In an alternate universe, Tom Hanks, Robert Redford, Joaquin Phoenix, Oscar Isaac and – oh, I don’t know – Hugh Jackman raise a glass this morning and toast the Best Actor nominations that never came to pass.

The Best Actor category at this year’s Academy Awards always seemed like it was destined to be a "Murderer’s Row." So many outstanding performers delivered what can be described as Oscar-worthy performance. Yet, the cold, hard reality of the Oscar ceremony is that there are five slots open, no matter how many willing and worthy candidates throw their names into the ring for consideration.

For the record, Christian Bale, Bruce Dern, Leonardo DiCaprio, Chiwetel Ejiofor and Matthew McConaughey did make the cut… and even though I don’t care for the vastly overrated American Hustle, I’m not going to protest Bale’s nomination. All five are worthy. The five men I mentioned above are worthy, as well.

So what the hell happened? How did Hanks go from an assumed two-slot nominee (many thought he’d get into Supporting Actor for Saving Mr. Banks as well as here or Captain Phillips) to an empty-handed A-lister this morning? How did Redford get overlooked after shouldering ALL of the amazing All Is Lost?

We can spend weeks reading the tea leaves – and because the Oscar ceremony is still more than a month away, we likely will waste all of that time. My guess is that Hanks split his attention between two performances, and ended up on the short end of the nominee stick in both instances. The Academy liked Captain Phillips. It earned nods for Picture, Adapted Screenplay and Best Supporting Actor. I’m not sure how you nominate the film and MISS Hanks, but I agree that his best scene was in the final minutes of the film. Perhaps Academy members didn’t make it that far before ejecting their screeners.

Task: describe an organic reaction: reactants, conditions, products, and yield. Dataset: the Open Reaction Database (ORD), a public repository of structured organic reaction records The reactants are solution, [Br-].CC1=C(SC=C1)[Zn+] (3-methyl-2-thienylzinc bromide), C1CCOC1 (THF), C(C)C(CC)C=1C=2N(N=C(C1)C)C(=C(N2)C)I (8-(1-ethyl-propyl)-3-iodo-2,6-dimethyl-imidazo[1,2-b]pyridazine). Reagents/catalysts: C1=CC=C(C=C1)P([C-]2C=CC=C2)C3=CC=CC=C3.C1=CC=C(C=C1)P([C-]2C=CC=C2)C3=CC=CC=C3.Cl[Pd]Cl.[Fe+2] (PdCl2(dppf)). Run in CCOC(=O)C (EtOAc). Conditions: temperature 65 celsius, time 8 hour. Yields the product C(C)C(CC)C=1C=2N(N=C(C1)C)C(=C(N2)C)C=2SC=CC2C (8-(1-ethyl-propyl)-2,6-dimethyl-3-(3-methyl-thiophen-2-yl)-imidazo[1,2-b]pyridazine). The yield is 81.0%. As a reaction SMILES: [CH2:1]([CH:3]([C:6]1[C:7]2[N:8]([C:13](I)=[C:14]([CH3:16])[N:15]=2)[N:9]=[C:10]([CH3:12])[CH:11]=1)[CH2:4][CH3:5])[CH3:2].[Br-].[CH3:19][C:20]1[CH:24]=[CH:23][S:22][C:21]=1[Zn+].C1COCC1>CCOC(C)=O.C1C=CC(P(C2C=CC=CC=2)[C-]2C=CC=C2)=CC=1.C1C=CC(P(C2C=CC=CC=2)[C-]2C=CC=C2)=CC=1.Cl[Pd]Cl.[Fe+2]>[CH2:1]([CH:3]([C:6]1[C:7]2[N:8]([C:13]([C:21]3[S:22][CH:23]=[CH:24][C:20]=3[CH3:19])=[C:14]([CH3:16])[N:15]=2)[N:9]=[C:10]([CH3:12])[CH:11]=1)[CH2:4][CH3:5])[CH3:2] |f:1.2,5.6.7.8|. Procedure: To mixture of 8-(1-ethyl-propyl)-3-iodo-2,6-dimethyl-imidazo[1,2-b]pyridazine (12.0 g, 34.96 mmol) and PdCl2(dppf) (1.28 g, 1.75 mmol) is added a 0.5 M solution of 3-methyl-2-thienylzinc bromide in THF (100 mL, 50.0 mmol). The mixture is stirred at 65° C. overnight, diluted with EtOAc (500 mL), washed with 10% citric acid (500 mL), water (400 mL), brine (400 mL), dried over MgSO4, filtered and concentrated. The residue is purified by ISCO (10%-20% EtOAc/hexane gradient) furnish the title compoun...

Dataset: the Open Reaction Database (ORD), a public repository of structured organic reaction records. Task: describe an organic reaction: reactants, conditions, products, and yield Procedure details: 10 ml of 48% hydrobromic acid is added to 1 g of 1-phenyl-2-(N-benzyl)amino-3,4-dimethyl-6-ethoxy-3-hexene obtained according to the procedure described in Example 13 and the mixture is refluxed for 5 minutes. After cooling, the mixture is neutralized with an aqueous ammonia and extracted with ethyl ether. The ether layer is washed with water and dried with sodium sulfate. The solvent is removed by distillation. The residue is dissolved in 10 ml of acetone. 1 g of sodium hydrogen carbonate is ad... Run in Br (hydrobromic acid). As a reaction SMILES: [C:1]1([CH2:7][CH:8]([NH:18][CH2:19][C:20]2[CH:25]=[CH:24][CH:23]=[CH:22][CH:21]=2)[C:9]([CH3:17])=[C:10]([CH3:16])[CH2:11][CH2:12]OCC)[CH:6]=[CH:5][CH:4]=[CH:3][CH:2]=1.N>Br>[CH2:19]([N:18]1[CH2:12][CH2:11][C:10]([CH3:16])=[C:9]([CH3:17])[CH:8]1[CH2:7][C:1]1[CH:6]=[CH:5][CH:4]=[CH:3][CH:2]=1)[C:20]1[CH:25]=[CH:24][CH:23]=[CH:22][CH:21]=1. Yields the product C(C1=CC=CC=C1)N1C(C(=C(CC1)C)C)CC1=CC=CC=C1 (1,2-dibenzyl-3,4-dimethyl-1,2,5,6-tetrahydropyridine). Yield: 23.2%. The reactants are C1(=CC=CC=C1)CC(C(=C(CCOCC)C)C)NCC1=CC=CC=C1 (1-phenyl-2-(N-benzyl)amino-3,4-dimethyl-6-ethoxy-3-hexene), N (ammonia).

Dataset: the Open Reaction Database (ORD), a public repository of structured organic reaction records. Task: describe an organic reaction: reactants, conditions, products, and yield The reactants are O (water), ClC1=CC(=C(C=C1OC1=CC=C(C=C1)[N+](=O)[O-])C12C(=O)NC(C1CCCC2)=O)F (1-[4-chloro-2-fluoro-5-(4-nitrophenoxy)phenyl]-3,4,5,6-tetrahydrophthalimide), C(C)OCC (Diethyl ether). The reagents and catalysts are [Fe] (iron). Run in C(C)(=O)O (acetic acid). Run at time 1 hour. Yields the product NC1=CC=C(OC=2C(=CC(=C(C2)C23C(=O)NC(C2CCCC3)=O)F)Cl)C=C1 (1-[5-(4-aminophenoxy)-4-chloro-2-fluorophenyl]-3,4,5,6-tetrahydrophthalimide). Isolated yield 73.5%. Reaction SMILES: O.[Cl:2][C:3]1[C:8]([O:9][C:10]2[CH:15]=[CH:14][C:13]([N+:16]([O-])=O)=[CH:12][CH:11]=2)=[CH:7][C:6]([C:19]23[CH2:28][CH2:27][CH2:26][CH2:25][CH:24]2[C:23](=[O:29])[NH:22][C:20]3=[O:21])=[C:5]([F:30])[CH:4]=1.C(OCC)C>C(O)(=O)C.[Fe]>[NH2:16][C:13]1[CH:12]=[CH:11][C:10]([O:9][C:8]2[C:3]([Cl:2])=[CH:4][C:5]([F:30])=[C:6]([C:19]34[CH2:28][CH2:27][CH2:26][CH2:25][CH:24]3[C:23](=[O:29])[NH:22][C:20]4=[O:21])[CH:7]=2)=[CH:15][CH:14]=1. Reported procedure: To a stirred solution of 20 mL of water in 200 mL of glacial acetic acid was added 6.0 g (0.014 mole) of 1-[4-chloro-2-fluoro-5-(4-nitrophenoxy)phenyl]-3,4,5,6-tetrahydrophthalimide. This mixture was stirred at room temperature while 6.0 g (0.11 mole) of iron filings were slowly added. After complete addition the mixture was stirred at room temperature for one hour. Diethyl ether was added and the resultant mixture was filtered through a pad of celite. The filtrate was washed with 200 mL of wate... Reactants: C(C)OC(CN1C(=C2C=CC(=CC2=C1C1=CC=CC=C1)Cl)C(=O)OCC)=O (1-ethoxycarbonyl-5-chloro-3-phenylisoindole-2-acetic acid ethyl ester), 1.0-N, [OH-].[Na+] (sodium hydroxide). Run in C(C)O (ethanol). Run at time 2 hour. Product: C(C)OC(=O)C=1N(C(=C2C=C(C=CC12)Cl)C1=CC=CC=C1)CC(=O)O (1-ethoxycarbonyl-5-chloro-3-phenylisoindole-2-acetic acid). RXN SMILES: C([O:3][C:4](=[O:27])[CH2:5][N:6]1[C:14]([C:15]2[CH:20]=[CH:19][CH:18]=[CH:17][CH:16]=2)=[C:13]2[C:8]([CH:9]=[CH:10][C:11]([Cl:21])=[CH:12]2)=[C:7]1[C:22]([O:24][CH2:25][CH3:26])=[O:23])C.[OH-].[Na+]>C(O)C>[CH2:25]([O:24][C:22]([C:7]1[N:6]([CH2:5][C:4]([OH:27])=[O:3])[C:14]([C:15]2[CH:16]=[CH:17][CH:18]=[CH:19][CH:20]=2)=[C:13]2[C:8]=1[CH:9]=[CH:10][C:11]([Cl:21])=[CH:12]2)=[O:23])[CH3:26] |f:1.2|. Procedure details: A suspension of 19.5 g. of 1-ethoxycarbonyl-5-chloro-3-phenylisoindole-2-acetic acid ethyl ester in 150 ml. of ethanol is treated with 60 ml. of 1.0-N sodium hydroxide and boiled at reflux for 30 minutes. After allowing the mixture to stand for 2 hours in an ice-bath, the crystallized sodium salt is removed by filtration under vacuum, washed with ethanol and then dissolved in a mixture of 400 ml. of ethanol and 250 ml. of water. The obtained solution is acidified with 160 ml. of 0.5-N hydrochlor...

Robert Redford

Redford is more of a puzzle. Viewed as Hollywood royalty, the actor turns in a mesmerizing performance as a doomed sailor in J.C. Chandor’s All is Lost. The picture was shut out of all categories. Yes, Redford has won an Oscar before, for directing Ordinary People. He also received an Honorary statue in 2002. Does the Academy simply feel that enough is enough? If so, that’s sad. The 71-year-old won’t have many more feature-lead opportunities. He deserved a nod.

The same could be said for Phoenix, Isaac and Jackman, though Prisoners never caught on with the Academy. At the same time, I’m not sure who you’d pull from the category. This year happened to be an embarrassment of riches in the performance category. (For a similarly stacked category, just look to Best Actress.)

At the very least, if Tom Hanks needs to drown his sorrows with a friend, he can call his also-shut-out Saving Mr. Banks co-star, Emma Thompson. Someone order them two spoonfuls of sugar. It might help these snubs go down.

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